I often hear some co-workers talk about how excited they are to get their paycheque, so they can buy such and such. And by mid-week, they already have planned what they’ll be spending their paycheque on, and what un-maxed cards and accounts are left to use. So there’s definitely some planning involved. And to a certain extent we all ‘decide’ on how to deal with a ‘bad’ day, whether that’s devouring that big bucket of chicken wings, tearing into a big bag of chips, or tearing through the mall on a shopping binge.
You CAN control it
If we can plan to manage our response to those ‘bad days’, it’s in our power that we can learn to control our impulse spending too. So how do you avoid impulse spending and take control? Well here a few of the things you can try:
- Plan to plan. I know crazy concept, but there are some things that you can plan ahead. For example, you know that you’re having a baby – there are things that you will need. Like a crib. Don’t wait till a week before the baby is born to run out and get one. Take control of the situations you can control. If you think planning for a baby is too crazy, wait till the baby comes!
- Delay your purchase. One of the best ways I’ve found to curb any impulse spending is just to write it down and delay your purchase for a week or more, depending on how big of an expense it is. If you still want it, and think it’s worth the price, then buy it. Delaying your purchase even for a few days, makes you think about and sometimes that’s just enough to catch yourself from making any rash decisions.
- Avoid/limit the places you shop. Yes, strangely enough in 2014, there are other things to do, other than hang out at a mall. Why tempt yourself? If you have a shopping addiction, do yourself a favour and avoid to the malls, or at least limit your visits. If online shopping is your vice, avoid storing your credit card information online and instead of making the purchase, use sites that allow you set up wish lists and come back to that wish list in a couple of weeks and see if you still want it.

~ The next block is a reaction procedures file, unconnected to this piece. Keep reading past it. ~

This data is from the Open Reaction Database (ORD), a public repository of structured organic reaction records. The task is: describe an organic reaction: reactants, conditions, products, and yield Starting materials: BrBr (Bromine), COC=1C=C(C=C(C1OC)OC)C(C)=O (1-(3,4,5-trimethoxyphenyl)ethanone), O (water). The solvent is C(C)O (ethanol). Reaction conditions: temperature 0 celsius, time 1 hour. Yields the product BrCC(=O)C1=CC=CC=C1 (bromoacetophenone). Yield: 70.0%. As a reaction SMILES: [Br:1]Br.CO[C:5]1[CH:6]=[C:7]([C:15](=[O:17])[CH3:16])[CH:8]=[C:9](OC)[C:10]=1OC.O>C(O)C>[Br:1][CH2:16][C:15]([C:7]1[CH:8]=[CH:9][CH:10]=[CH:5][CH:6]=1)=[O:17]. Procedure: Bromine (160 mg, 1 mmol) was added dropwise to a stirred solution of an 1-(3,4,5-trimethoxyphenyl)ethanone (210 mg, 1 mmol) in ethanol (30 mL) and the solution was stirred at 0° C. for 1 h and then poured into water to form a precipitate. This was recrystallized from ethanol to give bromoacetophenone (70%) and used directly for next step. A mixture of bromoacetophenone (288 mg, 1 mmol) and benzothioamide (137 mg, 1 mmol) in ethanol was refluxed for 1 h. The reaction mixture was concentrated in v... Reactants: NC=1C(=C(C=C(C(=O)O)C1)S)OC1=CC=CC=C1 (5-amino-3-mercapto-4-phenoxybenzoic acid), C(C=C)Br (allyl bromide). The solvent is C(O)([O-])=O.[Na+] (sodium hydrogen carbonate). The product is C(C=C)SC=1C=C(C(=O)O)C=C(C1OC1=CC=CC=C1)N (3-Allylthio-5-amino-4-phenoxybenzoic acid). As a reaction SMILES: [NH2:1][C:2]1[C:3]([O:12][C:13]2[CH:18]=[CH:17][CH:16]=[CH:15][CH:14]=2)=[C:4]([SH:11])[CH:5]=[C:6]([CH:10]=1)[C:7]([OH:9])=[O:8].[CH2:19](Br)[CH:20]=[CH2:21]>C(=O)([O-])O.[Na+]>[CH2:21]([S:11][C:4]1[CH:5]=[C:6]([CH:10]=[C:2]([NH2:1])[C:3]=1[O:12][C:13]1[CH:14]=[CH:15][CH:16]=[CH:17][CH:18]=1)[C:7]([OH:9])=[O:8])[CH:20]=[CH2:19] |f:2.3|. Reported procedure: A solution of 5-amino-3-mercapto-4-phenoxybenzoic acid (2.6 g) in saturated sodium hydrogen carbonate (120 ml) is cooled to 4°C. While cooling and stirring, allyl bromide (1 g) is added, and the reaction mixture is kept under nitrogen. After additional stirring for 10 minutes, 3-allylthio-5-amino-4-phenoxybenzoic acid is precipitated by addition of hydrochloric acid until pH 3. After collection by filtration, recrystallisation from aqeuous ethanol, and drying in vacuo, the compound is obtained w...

- Pay in cash. Take out a small amount that you’re willing to spend in cash, and leave your plastic at home. Only spend the money you have in your wallet. Easy peasy! It’s surprising how well that works!
- Or ask yourself ‘do I really need this and how many hours will I need to work to pay for this?‘ Sometimes just visualizing your purchase into blocks of time, really helps put all your purchases and hard-earned money into perspective.
And sometimes, you’ll find that it is worth it. At the end of the day, there’s nothing wrong with treating yourself once and a while, as long as you’re the one in control. Just keep in mind that the instant gratification we derive from these impulse buys are most often just that – instant, but very short-term. Sometimes delaying those decisions and using that money to save up for something you really want, I think, will ultimately provide you with a greater sense of satisfaction over the long-term.
Image courtesy of stock images / FreeDigitalPhotos.net.